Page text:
Based off the nonfiction book of the same name, Hidden Figures tells the story of Katherine Johnson and her two friends and colleagues Dorothy Vaughan and Mary Jackson working at a racially segregated West Area Computers division of NASA in the 1960s. Each woman contributed to NASA in a significant way; Johnson calculated the trajectories to help John Glenn orbit the Earth, Vaughan was the first African American woman to be Head of Personnel, and Jackson served as the Federal Women's Program Manager in the Office of Equal Opportunity Programs.
It's easy to write off Hidden Figures as a run of the mill, feel good award season bait, but the film tells a necessary and important story not many are familiar with already. While their accomplishments are significant (Katherine Johnson has a building at NASA named after her), none of these women are household names. Hidden Figures goes deeper than merely telling a story of how three black women overcome endless obstacles to accomplish their dreams — it explores a deep and supportive friendship between women who find ways to lift each other up in the face of adversity.
Allison Schroeder, who co-adapted the screenplay alongside director Theodore Melfi, tells Broadly what it meant to bring such an important story to the screen and how her own personal experiences as a woman in STEM brought the story to life.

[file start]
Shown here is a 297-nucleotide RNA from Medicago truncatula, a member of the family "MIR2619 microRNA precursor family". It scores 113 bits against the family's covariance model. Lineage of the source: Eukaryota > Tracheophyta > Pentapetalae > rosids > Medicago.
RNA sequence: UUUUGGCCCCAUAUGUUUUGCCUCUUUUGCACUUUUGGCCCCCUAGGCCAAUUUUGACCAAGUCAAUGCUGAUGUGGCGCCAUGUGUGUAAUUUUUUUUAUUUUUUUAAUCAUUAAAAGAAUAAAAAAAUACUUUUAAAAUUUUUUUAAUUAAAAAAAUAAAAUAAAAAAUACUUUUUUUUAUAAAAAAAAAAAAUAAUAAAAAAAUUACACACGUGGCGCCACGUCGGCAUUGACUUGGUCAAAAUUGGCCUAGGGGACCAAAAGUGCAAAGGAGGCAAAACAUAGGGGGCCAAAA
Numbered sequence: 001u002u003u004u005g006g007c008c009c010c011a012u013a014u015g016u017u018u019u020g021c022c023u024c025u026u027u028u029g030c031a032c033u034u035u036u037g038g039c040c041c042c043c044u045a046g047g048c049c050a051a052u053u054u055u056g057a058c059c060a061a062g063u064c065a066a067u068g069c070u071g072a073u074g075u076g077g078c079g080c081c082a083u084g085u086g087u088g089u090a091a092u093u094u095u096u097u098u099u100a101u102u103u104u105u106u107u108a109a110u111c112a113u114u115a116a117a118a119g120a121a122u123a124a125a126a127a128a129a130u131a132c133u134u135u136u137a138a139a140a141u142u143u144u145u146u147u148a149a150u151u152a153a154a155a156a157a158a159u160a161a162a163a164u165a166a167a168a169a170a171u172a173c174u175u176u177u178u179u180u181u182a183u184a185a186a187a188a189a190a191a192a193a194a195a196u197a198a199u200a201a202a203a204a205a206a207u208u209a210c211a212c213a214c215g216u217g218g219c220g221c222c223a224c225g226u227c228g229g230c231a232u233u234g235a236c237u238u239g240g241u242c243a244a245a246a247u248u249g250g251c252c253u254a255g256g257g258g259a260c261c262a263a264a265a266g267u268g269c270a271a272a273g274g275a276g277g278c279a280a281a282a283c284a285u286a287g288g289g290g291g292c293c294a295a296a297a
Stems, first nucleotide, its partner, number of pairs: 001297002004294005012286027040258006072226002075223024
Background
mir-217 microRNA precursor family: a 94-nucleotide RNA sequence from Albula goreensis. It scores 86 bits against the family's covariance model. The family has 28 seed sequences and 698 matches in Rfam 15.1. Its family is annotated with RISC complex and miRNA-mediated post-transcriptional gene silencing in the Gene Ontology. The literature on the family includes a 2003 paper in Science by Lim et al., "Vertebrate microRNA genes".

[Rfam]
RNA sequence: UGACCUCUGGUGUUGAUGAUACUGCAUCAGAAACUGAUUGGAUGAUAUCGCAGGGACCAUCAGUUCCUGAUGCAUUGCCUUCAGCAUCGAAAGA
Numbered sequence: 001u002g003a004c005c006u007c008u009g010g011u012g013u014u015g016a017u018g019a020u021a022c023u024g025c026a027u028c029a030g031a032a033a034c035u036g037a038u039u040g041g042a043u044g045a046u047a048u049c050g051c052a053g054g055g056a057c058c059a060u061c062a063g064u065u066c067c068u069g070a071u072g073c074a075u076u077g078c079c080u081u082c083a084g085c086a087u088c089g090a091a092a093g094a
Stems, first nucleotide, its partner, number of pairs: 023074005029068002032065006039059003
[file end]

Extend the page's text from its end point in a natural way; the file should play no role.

Broadly: For you writing this screenplay, were there times where you were like, "I wish there was more like this, this is such an important story to tell."
Allison Schroeder: Oh yeah, I mean I'm the co-chair of the Women's Committee at the Guild and on the Diversity Advisory Group, so this is kind of my mission and I've been writing scripts like this for years and a lot of the times nobody would pay attention or nobody would buy them or people would buy them and change them drastically. I can't tell you how many times I've written scripts where it was a diverse cast and it gets cast as all white. And it's just crushing to me because, for instance, I have two best friends from Stanford that are Indian and there's a character that's a composite of their names in almost every script, and it has yet to make it to screen. So this film was sort of pure wish-fulfillment for me to write. And it's kind of a wish-fulfillment script for the ladies—they worked their asses off and it's totally true, but their dreams came true.